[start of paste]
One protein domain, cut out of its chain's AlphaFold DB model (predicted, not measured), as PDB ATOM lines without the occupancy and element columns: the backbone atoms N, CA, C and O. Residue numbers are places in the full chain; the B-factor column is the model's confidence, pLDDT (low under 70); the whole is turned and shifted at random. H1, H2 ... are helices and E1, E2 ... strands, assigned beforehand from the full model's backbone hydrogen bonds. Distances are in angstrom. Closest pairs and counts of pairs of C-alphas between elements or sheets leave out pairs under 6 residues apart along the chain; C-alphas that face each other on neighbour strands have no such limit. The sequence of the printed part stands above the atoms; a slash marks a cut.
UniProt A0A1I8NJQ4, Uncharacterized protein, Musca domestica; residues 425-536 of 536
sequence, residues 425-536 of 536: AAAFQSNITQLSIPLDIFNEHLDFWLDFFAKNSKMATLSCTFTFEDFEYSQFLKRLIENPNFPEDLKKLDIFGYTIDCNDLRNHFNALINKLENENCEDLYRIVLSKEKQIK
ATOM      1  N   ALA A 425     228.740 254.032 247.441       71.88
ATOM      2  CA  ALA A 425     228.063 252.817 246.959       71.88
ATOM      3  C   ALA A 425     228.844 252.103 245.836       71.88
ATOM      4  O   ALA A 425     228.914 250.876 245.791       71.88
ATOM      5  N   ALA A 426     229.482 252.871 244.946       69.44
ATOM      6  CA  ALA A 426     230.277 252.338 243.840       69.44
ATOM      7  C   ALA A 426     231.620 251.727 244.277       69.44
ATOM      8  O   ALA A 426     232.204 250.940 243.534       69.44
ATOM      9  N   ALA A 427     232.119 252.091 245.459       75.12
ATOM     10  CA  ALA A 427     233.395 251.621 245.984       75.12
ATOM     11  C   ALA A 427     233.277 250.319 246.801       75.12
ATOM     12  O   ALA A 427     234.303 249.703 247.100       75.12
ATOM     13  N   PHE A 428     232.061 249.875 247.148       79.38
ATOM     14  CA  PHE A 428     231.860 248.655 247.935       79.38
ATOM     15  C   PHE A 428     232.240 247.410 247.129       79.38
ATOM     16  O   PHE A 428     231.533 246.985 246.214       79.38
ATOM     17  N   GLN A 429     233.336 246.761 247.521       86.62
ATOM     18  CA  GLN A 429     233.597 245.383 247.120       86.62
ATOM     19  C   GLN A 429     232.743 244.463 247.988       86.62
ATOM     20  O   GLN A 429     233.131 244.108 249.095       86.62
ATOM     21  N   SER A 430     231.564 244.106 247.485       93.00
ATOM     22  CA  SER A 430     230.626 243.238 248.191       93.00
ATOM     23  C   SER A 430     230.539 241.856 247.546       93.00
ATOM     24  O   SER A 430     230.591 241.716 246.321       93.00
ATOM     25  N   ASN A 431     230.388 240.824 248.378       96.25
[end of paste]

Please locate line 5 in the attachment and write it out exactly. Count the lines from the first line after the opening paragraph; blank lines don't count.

ATOM      3  C   ALA A 425     228.844 252.103 245.836       71.88